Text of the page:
Document Type

Personal Letter

Transcription

[Transcription begins]:
STEWART FIELD
NEWBURGH, NEW YORK

Toosday
1945

Dearest Dottie,

Well honey, I passed my 40 hour check. It wasn’t tough. A few stalls, some acrobatics, a spin-s and a couple of landings. I had it with a major. He’s a swell egg, I guess that helped.

That’s the good news. Now comes the bad news.

Remember I told you that they didn’t want me to go home Saturday, they wanted me to stay in the hospital? Well now they’re trying to claim that they didn’t release me from the dump, and they’ve slapped a Wing Board on me. Don’t let the big name scare you honey. You see for any demerits awarded over six in number you have to meet a Wing Board. It’s nothing serious, the only thing is I might be restricted next weekend, it depends on how many demerits I’ll get at the board tomorrow. It will be at least seven, and that’s one tour (you walk a tour for every gig over six that you get) and this morning I got gigged for a dusty floor, that’s two gigs, totaling three tours. One more gig and I can’t get out Saturday night, since I can only walk three off Saturday, and can’t leave the post ‘til all are walked off.

Aw honey, I’ve got to see you next weekend. It’s bad enough going from weekend to weekend, but for two weeks, I can’t see it.

Gee I love you so, darling. That letter you wrote Sunday was so sweet. I know you’re then [sic] only girl I ever loved or ever will. I didn’t think it could happen to me, but it has, and it’s marvelous, Dottie.

And don’t worry, darling. Ever[y]thing is going to be all right. I said I was going to marry you in March, and by God, I’ll marry you in March, and nothing or no one will stop me.

Don’t worry about Mom. You see hon, she and I are much closer than the average mother and son, what with Dad dead, and stuff. She doesn’t want me to marry in March, it’s true, but she would never stand in the way of our happiness, darling, I know her too well.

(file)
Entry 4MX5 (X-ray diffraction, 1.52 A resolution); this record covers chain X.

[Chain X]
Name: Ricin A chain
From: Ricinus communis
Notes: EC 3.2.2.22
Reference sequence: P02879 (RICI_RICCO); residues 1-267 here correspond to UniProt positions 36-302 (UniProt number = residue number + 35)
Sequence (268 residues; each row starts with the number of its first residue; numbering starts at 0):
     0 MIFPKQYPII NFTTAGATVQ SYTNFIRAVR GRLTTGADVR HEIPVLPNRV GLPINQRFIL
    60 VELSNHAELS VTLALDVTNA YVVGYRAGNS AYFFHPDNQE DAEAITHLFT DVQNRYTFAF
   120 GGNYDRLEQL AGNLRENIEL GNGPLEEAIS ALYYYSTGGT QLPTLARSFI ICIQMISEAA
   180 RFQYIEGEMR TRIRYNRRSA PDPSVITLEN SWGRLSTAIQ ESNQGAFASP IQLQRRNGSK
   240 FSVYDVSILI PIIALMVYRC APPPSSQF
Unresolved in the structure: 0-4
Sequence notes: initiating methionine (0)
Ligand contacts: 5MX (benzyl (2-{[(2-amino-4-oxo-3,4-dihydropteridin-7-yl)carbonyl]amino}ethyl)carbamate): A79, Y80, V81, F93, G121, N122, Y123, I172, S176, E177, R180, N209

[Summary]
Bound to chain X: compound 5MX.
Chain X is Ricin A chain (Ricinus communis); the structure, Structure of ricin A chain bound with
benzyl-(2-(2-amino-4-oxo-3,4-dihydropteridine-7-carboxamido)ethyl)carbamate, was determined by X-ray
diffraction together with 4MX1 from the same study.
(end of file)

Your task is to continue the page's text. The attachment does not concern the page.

So don’t worry, sweetheart, everything will be O.K.

Oh, and another thing. Maybe Nanny do[e]sn’t want me to marry you in March, that makes no difference to me, but I know that Bobby does, not matter what she says. She understands the way we feel about it.

And as for me, I know what I’m doing. I’d marry you tomorrow if there wasn’t a war on. The only affect the war had on us was bringing us together.

Marriage has been against my principles ever since I’ve been old enough to think about it. So when I ask you to marry me, after all these years of conscientious objections, don’t you think that I really mean it? I do darling, I mean everything I ever say to do, this is too big a step to take just because “everybody’s doing it.” I was never much of a conventionalist anyhow. (With my reputation how could I be)

All I know is that I love you darling, like I never loved anyone before. You’re her, hon, that certain girl in every guy’s life. I just never expected to find you so soon, that’s all.

Hon, let’s announce the engagement as soon as we can. I want everybody to know that I’m the luckiest guy in the world. If it’s O.K. with you we can announce it as soon as I can get a ring, hon.

Well hon, I’ve got to write Mom tonight, I promised her I would.

I’ll call you Thursday night hon, and let you know about this weekend. Gigs, stay ‘way from ma do’!

I love you darling, and kinda miss you, a little too, just a little, (am I kiddin’)

Good night sweetheart,
I love you—

As ever
Judd
[Transcription ends]

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